Is your cloud as scalable as you think it is?

An unstated assumption is that clouds are scalable. But are they? Stick thousands upon thousands of machines together and there are a lot of potential bottlenecks just waiting to choke off your scalability supply. And if the cloud is scalable what are the chances that your application is really linearly scalable? At 10 machines all may be well. Even at 50 machines the seas look calm. But at 100, 200, or 500 machines all hell might break loose. How do you know?

You know through real life testing. These kinds of tests are brutally hard and complicated. who wants to do all the incredibly precise and difficult work of producing cloud scalability tests? GridDynamics has stepped up to the challenge and has just released their Cloud Performance Reports.

The report is quite detailed so I'll just cover what I found most interesting. GridDynamics in this report test three configurations:

  • GridGain running a Monte-Carlo simulation on EC2. This test is a CPU only test, a data grid is not accessed. This scenario tests the scalability of EC2 and GridGain.
    * GridGain provided near linear scalability end-to-end on a 512 node EC2 hosted grid.
    * EC2 is ready for production usage on large-scale stateless computations exhibiting good price for performance and a strong linear scaling curve.
  • GigaSpaces running a risk management simulation on EC2. This is a data-driven test. GigaSpaces is used in a configuration where the compute grid and the data grid are separated, even though GigaSpaces supports an in-memory data grid.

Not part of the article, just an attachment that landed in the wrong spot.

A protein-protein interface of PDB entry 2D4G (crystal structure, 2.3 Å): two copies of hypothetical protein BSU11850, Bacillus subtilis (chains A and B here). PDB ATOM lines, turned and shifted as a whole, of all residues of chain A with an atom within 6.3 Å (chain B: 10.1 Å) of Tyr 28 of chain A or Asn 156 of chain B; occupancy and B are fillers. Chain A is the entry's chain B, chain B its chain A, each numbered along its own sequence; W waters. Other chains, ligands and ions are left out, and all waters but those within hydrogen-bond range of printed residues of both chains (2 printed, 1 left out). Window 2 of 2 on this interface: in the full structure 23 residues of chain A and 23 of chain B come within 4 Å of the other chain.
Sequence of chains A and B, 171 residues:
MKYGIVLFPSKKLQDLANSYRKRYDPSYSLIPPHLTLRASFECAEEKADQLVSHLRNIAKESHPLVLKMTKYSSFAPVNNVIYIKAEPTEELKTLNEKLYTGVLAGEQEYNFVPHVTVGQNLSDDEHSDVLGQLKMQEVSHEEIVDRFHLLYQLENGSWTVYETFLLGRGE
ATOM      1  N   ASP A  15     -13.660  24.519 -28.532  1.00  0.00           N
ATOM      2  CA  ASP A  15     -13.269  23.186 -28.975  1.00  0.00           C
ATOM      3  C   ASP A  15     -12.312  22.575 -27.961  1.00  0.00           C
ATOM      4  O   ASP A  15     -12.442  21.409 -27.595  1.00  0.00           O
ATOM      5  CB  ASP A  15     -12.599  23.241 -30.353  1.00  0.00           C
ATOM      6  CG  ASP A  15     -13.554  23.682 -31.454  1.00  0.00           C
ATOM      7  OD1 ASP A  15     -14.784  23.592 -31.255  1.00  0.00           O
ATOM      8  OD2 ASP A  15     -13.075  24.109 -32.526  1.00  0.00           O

* GigaSpaces provided near linear scalability from 16 to 256 nodes. There was a 28% degradation from 256 to 512 nodes because only four data grid servers were used. More were needed. The compute grid and data grid must each be sized to independently to scale properly.
    * EC2 is ready for production usage for classes of large-scale data-driven applications.
  • Windows HPC Server and Velocity running an analytics application in Microsoft's grid testbed. This test was more complicated than the others. It tested the performance implications of data "in the cloud" vs. "outside the cloud" for data-intensive analytics applications.
    * Keeping data close to the business logic matters. Performance improved up to 31 times over "outside the cloud."
    * Velocity failed on 50 node clusters with 200 concurrent clients.
    * Local caches provided significant performance gains over distributed caches. The local cache took load off the distributed cache.

    They are currently running more tests with different configurations. Hopefully we'll see those results later.

    All-in-all a generally optimistic report. EC2 scales. Mot of the tested grid frameworks scaled. What's also clear is it may take a while before deploying cloud based grids is an easy process. It still takes a lot of work to install, configure, start, stop, monitor, and debug bottlenecks in cloud based grids.

    Thanks to GridDynamics for putting in all this work and I look forward to their next set of reports.